Sinn Féin, Westminster and Brexit


A chara, – Fintan O’Toole’s cunning plan to prevent a hard Brexit (Opinion & Analysis, August 3rd) focused on the onus being placed upon Sinn Féin to resolve such a doomsday scenario, a scenario which has been wholly created by the British government.

It was a totally unrealistic plan, relying on too many variables and requiring long-time political opponents to agree on the complexities of Fintan O’Toole’s proposal, and it took no account of the predictable backlash from within the British parliament.

Bizarrely your editorial (August 3rd) and some members of the Fine Gael party have agreed with O’Toole’s far-fetched plan.

As a result I have come to the conclusion that there is very little understanding of Sinn Féin’s politics, its voters or even its political mandate at your newspaper.

With this in mind I have put together my own suggestion. I am proposing that Fintan O’Toole and all columnists and editorial staff at The Irish Times resign their roles for a period of one month. For that month, Sinn Féin, in agreement with The Irish Times, would appoint temporary replacement journalists who would write opinion pieces from Sinn Féin’s point of view, highlighting the reasons behind political decisions and the reality of politics in the North.

For one month, readers of The Irish Times would see detailed reasoned opinions and editorials focused on Sinn Féin’s politics, the like of which would never have been seen previously in your newspaper.

After a period of one month, all replacement journalists would automatically stand down to allow O’Toole and his colleagues to resume their roles. While I understand this proposal will be a difficult undertaking for The Irish Times, I believe such valiant self-sacrifice will be rewarded with a much more educated readership when it comes to Sinn Féin and Northern politics. – Is mise,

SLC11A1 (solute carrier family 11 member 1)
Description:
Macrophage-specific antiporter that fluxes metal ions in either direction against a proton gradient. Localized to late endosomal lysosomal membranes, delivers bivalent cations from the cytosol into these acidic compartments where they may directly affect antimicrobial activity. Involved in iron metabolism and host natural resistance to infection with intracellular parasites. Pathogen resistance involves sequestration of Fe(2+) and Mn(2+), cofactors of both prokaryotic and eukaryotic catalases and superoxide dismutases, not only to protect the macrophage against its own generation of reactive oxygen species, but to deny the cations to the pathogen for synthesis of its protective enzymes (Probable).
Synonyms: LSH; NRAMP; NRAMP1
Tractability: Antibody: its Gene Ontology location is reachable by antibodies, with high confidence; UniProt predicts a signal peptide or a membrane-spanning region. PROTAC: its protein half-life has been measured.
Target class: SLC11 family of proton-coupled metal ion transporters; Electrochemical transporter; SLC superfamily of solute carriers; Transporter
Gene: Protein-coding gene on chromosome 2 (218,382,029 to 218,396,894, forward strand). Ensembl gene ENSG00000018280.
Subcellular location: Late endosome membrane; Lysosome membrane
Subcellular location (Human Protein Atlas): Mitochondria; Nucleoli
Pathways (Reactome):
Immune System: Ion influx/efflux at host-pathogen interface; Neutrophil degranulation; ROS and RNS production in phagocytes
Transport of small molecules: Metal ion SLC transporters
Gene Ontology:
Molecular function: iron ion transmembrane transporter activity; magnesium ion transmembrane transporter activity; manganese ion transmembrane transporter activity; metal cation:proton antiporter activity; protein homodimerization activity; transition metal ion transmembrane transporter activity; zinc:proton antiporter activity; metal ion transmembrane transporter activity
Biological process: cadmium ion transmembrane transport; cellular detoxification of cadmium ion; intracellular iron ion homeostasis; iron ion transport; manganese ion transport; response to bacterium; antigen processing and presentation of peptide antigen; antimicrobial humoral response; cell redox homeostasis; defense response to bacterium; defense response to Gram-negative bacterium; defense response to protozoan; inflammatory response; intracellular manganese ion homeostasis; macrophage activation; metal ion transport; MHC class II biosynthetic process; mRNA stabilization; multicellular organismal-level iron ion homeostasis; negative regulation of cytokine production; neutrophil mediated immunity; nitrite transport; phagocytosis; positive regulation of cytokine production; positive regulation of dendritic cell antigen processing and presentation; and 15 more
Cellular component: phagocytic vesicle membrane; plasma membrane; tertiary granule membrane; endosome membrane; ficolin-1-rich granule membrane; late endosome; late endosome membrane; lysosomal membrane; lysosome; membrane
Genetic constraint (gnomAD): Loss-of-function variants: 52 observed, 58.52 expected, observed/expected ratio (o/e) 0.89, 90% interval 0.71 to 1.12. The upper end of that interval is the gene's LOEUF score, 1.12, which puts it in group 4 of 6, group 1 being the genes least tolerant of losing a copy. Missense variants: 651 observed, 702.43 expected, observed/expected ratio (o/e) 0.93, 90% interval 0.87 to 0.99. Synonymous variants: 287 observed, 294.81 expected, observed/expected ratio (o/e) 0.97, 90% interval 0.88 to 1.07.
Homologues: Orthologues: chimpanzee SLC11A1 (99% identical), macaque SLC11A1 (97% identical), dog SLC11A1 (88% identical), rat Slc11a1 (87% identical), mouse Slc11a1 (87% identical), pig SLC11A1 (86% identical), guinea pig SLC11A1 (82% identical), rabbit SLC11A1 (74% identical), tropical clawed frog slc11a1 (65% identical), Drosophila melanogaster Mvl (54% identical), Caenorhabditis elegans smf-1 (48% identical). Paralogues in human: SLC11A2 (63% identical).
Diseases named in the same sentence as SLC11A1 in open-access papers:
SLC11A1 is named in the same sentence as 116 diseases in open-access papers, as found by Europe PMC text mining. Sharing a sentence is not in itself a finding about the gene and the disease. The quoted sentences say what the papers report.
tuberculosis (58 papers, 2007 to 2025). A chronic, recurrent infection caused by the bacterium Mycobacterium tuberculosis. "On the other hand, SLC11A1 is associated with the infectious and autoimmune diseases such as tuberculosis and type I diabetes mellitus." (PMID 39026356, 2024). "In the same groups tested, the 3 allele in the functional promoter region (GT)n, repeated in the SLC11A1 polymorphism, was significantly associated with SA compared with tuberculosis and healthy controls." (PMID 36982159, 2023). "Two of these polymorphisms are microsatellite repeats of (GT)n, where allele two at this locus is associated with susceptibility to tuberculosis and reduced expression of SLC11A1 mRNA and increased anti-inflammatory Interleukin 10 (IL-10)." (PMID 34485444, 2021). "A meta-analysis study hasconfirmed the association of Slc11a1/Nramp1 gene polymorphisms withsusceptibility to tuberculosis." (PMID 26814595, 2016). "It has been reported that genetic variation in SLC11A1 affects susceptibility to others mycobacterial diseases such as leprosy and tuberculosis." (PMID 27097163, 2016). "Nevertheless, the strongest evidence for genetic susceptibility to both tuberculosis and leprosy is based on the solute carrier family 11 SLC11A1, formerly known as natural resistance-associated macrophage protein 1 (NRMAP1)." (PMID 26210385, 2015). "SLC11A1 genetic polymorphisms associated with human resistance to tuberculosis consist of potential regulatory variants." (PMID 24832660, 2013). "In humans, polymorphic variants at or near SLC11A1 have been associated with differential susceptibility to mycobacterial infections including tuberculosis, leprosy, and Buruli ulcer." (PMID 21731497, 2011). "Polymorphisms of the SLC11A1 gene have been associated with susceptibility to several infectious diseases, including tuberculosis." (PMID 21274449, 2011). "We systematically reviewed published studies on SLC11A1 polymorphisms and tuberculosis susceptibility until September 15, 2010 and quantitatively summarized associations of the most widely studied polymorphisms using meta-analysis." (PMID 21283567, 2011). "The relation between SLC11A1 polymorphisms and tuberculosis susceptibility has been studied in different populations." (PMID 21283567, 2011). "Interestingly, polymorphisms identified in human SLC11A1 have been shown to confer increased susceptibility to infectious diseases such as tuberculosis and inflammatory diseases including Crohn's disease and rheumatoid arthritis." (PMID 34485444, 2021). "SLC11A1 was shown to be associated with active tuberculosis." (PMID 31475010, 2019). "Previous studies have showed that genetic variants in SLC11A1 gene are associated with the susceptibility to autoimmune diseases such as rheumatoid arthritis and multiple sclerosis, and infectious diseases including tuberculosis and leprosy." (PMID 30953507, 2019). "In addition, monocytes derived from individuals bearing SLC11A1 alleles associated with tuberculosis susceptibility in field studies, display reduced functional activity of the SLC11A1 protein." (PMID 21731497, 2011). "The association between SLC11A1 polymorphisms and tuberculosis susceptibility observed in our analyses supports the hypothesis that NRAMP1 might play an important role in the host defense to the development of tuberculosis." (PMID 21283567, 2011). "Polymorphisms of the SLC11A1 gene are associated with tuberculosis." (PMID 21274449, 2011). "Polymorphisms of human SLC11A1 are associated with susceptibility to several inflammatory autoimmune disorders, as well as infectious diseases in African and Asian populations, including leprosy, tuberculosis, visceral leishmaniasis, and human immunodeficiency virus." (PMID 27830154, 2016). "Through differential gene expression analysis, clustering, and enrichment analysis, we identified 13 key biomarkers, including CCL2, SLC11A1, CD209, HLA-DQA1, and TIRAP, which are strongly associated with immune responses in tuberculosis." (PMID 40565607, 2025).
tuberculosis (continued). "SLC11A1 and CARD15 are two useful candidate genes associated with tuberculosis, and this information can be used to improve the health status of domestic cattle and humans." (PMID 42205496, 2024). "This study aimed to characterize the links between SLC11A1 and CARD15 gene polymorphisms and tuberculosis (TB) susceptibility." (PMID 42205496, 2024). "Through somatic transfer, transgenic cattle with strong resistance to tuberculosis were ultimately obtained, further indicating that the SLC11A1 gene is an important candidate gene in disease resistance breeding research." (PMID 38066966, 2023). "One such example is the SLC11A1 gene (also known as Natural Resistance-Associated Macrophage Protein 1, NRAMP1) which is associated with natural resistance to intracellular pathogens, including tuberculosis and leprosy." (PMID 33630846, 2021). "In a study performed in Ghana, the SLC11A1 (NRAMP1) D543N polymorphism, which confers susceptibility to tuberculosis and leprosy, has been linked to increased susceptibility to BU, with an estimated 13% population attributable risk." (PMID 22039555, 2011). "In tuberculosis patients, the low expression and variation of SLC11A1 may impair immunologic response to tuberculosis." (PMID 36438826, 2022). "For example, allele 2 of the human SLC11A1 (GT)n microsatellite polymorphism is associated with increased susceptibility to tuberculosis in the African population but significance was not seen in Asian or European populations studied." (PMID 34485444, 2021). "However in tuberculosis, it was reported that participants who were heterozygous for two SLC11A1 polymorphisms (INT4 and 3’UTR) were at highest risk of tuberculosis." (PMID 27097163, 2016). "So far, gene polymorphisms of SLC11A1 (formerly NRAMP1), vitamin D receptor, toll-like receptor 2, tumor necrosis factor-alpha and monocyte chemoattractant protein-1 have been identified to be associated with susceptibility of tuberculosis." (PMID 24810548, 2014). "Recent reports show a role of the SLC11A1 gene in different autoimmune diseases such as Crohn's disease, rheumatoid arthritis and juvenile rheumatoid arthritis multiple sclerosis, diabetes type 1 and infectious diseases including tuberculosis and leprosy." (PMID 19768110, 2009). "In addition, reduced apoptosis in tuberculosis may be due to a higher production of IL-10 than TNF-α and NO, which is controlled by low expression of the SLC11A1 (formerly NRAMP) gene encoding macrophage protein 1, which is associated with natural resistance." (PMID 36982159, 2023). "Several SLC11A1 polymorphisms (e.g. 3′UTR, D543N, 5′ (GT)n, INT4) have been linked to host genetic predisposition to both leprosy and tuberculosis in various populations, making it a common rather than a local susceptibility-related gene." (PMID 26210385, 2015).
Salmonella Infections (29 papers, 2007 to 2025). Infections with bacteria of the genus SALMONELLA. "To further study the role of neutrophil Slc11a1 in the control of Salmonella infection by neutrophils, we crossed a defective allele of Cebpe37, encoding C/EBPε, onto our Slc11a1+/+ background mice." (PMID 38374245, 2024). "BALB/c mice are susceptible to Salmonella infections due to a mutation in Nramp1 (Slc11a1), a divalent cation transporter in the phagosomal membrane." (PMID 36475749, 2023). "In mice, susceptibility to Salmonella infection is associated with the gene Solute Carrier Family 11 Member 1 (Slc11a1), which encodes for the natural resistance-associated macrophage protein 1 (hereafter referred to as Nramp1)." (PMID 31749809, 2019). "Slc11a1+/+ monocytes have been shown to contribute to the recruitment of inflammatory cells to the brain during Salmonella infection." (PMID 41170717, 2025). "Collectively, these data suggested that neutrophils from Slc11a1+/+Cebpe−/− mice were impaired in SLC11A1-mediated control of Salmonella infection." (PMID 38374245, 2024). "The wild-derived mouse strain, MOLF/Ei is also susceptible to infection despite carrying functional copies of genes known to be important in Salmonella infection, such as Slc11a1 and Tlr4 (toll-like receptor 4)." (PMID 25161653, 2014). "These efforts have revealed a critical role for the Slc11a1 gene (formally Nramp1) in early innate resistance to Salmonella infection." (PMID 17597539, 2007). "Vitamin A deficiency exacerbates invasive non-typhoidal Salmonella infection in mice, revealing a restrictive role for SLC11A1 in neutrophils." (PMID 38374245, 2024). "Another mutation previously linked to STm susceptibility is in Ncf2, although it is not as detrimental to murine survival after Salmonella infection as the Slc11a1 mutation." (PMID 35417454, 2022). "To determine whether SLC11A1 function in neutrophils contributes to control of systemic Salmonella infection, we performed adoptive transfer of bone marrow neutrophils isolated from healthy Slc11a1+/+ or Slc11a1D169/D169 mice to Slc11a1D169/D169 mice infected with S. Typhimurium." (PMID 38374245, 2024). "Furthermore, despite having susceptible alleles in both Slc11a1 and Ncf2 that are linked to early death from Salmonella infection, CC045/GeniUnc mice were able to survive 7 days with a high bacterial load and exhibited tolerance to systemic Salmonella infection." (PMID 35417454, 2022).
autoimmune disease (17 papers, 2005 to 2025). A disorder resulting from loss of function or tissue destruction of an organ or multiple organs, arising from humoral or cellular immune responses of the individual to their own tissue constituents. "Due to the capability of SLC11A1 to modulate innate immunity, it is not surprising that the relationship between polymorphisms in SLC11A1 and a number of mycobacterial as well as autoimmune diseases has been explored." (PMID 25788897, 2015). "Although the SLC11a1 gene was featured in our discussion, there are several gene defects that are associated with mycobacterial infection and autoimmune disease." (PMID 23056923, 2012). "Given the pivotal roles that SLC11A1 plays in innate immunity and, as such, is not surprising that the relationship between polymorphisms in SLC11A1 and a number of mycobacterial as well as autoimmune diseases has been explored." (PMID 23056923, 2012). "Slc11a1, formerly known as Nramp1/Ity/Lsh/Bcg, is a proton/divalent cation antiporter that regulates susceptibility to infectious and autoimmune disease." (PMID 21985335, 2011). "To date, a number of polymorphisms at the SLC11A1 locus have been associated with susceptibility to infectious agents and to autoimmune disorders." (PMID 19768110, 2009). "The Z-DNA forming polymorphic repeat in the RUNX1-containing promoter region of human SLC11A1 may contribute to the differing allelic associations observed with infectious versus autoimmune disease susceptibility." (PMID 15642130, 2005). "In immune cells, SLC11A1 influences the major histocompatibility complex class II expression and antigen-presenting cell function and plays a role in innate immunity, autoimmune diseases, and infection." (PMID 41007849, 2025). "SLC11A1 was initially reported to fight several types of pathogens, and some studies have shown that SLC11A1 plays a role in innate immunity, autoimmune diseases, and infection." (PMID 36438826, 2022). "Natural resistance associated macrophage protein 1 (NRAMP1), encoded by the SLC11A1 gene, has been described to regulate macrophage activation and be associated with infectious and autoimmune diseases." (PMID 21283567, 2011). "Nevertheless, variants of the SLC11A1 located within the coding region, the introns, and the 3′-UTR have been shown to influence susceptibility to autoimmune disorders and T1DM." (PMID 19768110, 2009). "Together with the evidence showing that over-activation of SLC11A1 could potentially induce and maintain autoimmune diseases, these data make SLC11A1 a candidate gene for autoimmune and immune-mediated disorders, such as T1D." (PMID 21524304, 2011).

Dublin 14.

Sir, – In the debate about whether or not Sinn Féin can prevent a no-deal Brexit, simply because of its voting strength, surely the real issue is that, unlike Scotland and Wales, the interests of Northern Ireland and, indeed, the Republic, are not represented at Westminster in terms of reasoned political argument. At this time of national crisis, it might be a good idea for a national party like Sinn Féin to ask its voters, North and South, whether their support is now based solely on a century-old policy of abstentionism. – Yours, etc,



Dublin 12.

Sir, – Since taking office, Boris Johnson and his cabinet have done nothing but steer a course for a no-deal Brexit.

Our only hope now is that the sensible moderate Conservatives will be honourable enough to bring down his administration or, by some miracle, Sinn Féin will do something constructive for once and do something for Ireland by taking its seats in Westminster.

I won’t hold my breath. – Yours, etc,